For Learning Institutions, the Future is DataBy Mario Gamboa | Fri, 12/03/2021 - 13:00
This modality for accessing a formal education has gained traction in the US since the 1990s but, in Mexico, it has recently gathered speed for three reasons: cost, time, and the pandemic.
According to the MX Internet Association, an estimated 51 percent of students in Mexico turn to online education. The benefits they perceive are big savings in transportation costs, food expenses, and above all, in terms of the time that can be spent on different leisure activities, such as family, traveling or developing a personal project.
In our country, important digital-native organizations, which offer a wide choice of quality, online higher education, have emerged. These institutions and their business models were originally designed as digital-first universities. Throughout the pandemic, these organizations did not need to adapt from an in-person learning model to fully remote; they were ready for it. However, these institutions do face many of the same challenges that their far more traditional counterparts struggle with. Specifically, developing and growing a team with deep technical expertise and promoting a data and analytics culture that allows them to scale out their business quickly across Latin America.
As an illustration, some of these organizations noticed a sharp surge in student enrollment during the pandemic but, after just a few months or even weeks, many students tended to leave their courses without completing them. What were the reasons for students dropping out? How does curriculum design or personal financial or psychological problems affect this behavior? How can these institutions react promptly to contain the student drop-out rate and push even more courses and learning programs to individuals already enrolled? These are fundamental questions for all learning institutions. Spoiler alert: data is the key.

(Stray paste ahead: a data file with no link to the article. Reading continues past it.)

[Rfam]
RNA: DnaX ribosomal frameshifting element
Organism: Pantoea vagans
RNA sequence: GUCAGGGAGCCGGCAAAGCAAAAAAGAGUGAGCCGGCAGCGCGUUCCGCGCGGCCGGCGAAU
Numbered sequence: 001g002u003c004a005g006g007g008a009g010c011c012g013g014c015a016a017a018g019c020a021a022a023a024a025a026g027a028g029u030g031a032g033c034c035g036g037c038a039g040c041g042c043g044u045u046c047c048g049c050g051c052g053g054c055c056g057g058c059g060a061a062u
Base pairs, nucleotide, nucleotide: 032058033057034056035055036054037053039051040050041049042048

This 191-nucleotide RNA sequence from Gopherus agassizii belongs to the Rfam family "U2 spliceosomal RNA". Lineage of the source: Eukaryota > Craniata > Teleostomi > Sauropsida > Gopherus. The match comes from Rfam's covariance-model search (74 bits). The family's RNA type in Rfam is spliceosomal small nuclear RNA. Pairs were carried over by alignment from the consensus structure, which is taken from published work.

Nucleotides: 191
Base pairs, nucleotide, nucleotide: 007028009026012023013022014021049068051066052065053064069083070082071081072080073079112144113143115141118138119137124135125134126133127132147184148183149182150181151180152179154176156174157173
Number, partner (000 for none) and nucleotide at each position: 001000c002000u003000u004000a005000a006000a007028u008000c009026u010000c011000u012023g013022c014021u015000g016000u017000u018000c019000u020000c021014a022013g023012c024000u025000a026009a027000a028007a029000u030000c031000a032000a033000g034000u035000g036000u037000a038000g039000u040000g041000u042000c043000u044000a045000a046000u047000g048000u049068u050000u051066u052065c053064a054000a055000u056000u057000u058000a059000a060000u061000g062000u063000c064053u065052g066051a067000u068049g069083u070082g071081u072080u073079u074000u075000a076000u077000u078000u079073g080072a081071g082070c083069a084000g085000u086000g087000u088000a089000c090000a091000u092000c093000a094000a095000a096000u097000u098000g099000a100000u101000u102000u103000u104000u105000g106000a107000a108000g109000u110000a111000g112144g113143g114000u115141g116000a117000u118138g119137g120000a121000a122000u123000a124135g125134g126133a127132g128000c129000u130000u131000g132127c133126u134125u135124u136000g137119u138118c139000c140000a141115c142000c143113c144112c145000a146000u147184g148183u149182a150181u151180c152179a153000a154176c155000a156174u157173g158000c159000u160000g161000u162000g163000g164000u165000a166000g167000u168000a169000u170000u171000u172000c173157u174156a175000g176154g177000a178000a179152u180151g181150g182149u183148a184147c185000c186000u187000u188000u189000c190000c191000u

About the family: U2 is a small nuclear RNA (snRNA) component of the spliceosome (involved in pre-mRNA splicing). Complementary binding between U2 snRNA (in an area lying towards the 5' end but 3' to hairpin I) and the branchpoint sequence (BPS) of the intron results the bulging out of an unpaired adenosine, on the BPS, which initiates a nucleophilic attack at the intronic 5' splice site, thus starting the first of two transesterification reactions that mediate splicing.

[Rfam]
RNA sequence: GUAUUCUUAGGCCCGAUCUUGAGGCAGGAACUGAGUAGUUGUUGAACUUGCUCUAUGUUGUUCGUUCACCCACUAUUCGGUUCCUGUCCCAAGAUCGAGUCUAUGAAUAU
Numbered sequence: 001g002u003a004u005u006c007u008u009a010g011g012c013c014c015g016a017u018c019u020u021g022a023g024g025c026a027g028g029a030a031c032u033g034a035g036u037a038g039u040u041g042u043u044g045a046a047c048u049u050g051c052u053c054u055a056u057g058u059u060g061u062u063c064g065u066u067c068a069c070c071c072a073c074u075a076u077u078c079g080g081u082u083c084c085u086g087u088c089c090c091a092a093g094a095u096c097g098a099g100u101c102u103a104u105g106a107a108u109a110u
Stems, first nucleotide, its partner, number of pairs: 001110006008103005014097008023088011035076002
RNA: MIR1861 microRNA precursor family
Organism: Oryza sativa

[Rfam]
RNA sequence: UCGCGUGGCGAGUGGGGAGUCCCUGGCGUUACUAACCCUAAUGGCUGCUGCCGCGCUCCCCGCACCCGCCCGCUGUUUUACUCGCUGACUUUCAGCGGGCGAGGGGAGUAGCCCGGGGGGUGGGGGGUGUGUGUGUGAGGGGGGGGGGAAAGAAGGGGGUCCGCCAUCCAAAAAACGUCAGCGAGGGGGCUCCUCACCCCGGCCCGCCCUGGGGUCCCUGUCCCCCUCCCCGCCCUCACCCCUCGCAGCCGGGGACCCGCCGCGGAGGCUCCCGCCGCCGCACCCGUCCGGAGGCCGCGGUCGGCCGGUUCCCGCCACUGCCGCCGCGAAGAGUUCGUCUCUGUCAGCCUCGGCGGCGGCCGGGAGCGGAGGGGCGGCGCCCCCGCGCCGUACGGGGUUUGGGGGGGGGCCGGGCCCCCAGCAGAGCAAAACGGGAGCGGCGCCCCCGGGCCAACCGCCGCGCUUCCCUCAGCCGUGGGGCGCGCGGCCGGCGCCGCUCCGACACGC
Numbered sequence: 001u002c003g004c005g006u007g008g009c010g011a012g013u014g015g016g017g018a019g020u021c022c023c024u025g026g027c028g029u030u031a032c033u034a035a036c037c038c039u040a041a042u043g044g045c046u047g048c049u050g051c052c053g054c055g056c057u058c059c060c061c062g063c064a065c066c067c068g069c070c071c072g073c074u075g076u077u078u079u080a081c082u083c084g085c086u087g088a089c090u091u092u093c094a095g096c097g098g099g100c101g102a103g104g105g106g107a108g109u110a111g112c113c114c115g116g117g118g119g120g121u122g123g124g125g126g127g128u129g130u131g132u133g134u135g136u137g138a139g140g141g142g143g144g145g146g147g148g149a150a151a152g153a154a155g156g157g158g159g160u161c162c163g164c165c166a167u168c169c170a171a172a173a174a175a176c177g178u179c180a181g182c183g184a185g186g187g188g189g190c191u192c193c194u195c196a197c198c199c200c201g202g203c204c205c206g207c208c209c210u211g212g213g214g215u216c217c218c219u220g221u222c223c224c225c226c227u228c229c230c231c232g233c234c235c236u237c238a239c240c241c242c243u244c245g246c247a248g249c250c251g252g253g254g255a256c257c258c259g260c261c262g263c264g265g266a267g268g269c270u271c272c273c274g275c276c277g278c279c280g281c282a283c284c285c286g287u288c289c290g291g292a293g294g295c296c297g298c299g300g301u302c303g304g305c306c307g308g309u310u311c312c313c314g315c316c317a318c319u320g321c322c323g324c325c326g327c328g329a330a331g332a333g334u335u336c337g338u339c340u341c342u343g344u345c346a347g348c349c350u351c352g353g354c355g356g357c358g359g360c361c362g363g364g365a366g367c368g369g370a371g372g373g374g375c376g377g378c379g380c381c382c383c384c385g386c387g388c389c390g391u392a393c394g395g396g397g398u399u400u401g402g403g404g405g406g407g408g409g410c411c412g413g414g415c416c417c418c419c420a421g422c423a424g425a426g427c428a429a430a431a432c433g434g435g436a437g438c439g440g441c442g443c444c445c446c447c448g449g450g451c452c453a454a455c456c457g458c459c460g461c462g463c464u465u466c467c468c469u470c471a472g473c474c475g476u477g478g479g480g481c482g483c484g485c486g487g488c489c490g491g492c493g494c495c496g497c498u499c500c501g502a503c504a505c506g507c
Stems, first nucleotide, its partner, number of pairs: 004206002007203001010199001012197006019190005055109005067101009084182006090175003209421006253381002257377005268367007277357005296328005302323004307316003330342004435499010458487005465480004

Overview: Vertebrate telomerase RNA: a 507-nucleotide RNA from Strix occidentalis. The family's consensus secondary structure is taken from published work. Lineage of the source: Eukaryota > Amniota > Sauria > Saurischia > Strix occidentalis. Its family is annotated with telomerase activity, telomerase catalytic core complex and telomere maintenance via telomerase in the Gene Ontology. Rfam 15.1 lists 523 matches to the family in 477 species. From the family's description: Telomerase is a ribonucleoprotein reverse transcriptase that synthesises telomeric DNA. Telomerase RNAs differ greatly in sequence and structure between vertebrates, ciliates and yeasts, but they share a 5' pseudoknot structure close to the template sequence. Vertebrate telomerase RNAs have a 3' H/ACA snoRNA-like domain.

Student attrition, at any point in time, will adversely impact institutions, digital or traditional, with the end result being misaligned financial planning, excess staffing (and increases in layoff compensations) or administrative costs, teacher reassignments and, most importantly, foregone revenue. In a word: inefficiency. What gives? Tracing events from different operating areas and gaining end-to-end visibility into the everyday complexities of a learning institution is a cornerstone and catalyzer to accelerate sound and timely decision-making regarding students at risk of attrition.
One such organization sought Intelimétrica’s advice to design and implement a comprehensive data lake, which allowed the university to unify a multiplicity of critical systems and eliminate information silos. In spite of the many disparate platforms (and some legacy systems) in place, our data engineers made sure every event and transaction within the organization was traceable, connected and, ultimately, visible to the university’s staff and leadership. In this way, the organization gained visibility into the performance of students, identified deviations from expected behaviors, and created workflows to ensure the execution of timely retention strategies.
In the future, this organization will also be able to design highly personalized learning programs by applying micro-segmentation and creating data-rich student profiles. Think of the thousands (or more) of possible curricula permutations designed to maximize student achievement and learning satisfaction. This will be achieved by leveraging data from when students first visit the university’s landing page, to the aggregation of detailed information from their social media profiles, to the understanding of their learning patterns and preferences captured in a Learning Management System, and so on.
Today, data lakes and analytics are empowering universities around the world, allowing them to understand, in near-real time, the critical events and patterns driving student behavior. What this promises into the future is learning institutions capable of correcting poor student performance before it’s too late, controlling student attrition risk by keeping them engaged and interested, and continuously enhancing and refining their acquisition strategies.